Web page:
In addition to the direct risk of COVID-19 transmission, commuting may cause anxiety among users due to the lack of adequate infection control measures. Many studies have reported mental health problems caused by COVID-19 [5,6,7,8]. In a survey conducted in Japan, Sasaki et al. found that the fear of infection and anxiety tended to increase with stronger corporate infection prevention measures, whereas psychological distress and work performance tended to decrease with stronger corporate infection prevention measures [9]. Commuting is an essential part of working; however, companies face severe limitations in implementing infection prevention measures during commuting. Although it is possible to grant special permission for workers to commute using private cars, which is not normally permitted, or to shift commuting times, the risk of infection during the commuting process is expected to remain somewhat high.

We aimed to clarify the relationship between commuting and the risk of COVID-19 and anxiety about infection, using a large-scale, internet-based cross-sectional survey.

Methods

Participants

This survey was conducted online among Internet monitors registered with Cross Marketing Inc. (Tokyo, Japan), which is the Japanese Internet research contractor with 4.7 million registered monitors. Information was sent to 605,381 registered monitors, of which 55,045 participated in the screening. Workers between the ages 20 and 65 years were then sampled among the 55,045, taking into account sex, region, and occupation. Of the 33,087 participants who completed the main survey, 6051 participants were excluded based on the following exclusion criteria: response time was too short (≤6 min), height was too short (< 140 cm), and the weight was too light (< 30 kg), inconsistencies in the combination of responses (i.e., inconsistent answers to similar questions throughout the survey, such as responses to marital status and living area), answered a general question (Please choose the third largest number among the following: 231, 245, 323, 252, 312) incorrectly. Finally, of the remaining 27,036 participants, we excluded 5145 who telecommuted for more than 1 day per week and those whose commuting distance could not be calculated or was either 0 km (n = 7069) or > 300 km (n = 61) (see Fig. 1 for the flow of the study). Finally, the total number of subjects analyzed in this study was 14,038. Details of this survey protocol are reported separately [10]. The specification of the survey according to the CHERRIES statement [11] is also reported separately [12].

Fig. 1
figure 1

Flow chart of this study population selection, Japan, nationwide-Internet-based health survey in workers, December 2020

Questionnaire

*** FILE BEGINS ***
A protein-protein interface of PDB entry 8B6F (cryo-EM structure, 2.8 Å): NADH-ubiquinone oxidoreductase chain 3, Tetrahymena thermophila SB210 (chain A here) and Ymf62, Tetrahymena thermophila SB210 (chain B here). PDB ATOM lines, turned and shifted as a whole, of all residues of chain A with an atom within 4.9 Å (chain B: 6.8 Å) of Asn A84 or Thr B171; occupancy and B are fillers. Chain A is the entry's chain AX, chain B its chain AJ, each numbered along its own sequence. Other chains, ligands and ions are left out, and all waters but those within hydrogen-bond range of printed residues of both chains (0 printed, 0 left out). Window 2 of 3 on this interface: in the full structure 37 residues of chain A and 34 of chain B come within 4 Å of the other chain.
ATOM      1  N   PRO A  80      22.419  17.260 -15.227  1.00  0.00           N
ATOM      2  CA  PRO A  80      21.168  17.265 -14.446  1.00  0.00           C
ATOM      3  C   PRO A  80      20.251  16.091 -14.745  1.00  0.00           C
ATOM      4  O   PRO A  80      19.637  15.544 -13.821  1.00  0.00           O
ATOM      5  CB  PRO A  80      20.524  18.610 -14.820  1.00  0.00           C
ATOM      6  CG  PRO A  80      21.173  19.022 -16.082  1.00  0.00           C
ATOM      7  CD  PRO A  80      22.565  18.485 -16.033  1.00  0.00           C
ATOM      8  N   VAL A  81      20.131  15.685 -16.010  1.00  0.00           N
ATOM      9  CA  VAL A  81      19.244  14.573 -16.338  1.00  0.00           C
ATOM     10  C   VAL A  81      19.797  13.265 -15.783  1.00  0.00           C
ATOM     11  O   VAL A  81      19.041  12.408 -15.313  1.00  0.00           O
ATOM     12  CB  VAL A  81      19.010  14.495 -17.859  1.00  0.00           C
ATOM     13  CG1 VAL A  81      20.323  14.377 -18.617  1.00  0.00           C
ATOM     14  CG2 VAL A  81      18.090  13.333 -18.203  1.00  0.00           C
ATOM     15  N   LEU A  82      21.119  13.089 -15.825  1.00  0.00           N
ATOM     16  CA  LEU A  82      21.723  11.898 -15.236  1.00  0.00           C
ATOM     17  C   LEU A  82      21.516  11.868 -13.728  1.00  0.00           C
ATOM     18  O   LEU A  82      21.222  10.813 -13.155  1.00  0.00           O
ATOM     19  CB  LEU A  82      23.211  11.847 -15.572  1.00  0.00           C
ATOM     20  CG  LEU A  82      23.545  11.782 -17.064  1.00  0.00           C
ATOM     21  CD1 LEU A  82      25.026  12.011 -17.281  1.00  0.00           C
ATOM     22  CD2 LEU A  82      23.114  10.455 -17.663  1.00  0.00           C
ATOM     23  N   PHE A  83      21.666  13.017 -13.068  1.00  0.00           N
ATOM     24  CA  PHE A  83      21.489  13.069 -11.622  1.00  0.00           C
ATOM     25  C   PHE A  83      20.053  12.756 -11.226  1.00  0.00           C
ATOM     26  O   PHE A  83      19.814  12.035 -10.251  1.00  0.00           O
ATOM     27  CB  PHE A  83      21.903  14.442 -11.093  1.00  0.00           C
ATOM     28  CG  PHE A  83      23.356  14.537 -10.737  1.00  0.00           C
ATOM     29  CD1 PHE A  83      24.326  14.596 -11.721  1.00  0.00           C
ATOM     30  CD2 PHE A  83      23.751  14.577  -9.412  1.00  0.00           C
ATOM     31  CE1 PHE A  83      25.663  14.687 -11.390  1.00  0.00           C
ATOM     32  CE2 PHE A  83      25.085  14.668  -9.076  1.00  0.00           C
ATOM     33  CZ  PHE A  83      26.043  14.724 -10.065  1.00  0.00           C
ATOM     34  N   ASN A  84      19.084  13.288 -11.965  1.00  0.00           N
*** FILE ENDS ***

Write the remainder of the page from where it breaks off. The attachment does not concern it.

The questionnaire items used in this study are described in detail by Fujino et al. [10]. We used questionnaire data on sex, age, educational background, job type, telecommuting frequency, the use of public transportation for commuting, one-way commuting time, home zip code, and workplace zip code.

Calculation of commuting distance

We used HeartRails Geo API (HeartRails Inc. Sagamihara, Kanagawa, Japan) [13] to obtain the longitude and latitude of the representative points corresponding to the postal code in the questionnaire. Regarding home addresses, for three participants, the Application Programming Interface (API) could not be used to obtain the longitude and latitude of the area where a new postal code was added in 2020; consequently, these were obtained using the postal code that existed prior to the designation of the new postal code. Addresses with no regular postal codes, such as postal codes for offices alone, or those that were entered with fictitious numbers, which resulted in errors in the API, were excluded. The longitude and latitude of the workplace could not be obtained for 3705 participants. The commuting distance was calculated by determining the straight-line distance using the longitude and latitude of the home and workplace. The commuting distance was calculated for 23,331 (86.3%) of the 27,036 participants.

In addition, 61 participants who had commuting distances > 300 km were excluded because the data were unreliable. We also excluded 7069 participants with a commuting distance of 0 km.

Outcome variable

The outcome was the response to the following four questions in the questionnaire: “Q38. The following questions are related to novel coronavirus infections”; “ Q38.1 Have you had COVID-19? (Yes/No)”; “ Q38.2 Have you come in close contact with a person infected with COVID-19? (Yes/No)”; “ Q38.5 Do you feel anxious about being infected with COVID-19? (Yes/No)”; and “ Q38.7 Do you feel anxious about getting infected when you commute to work? (Yes/No).”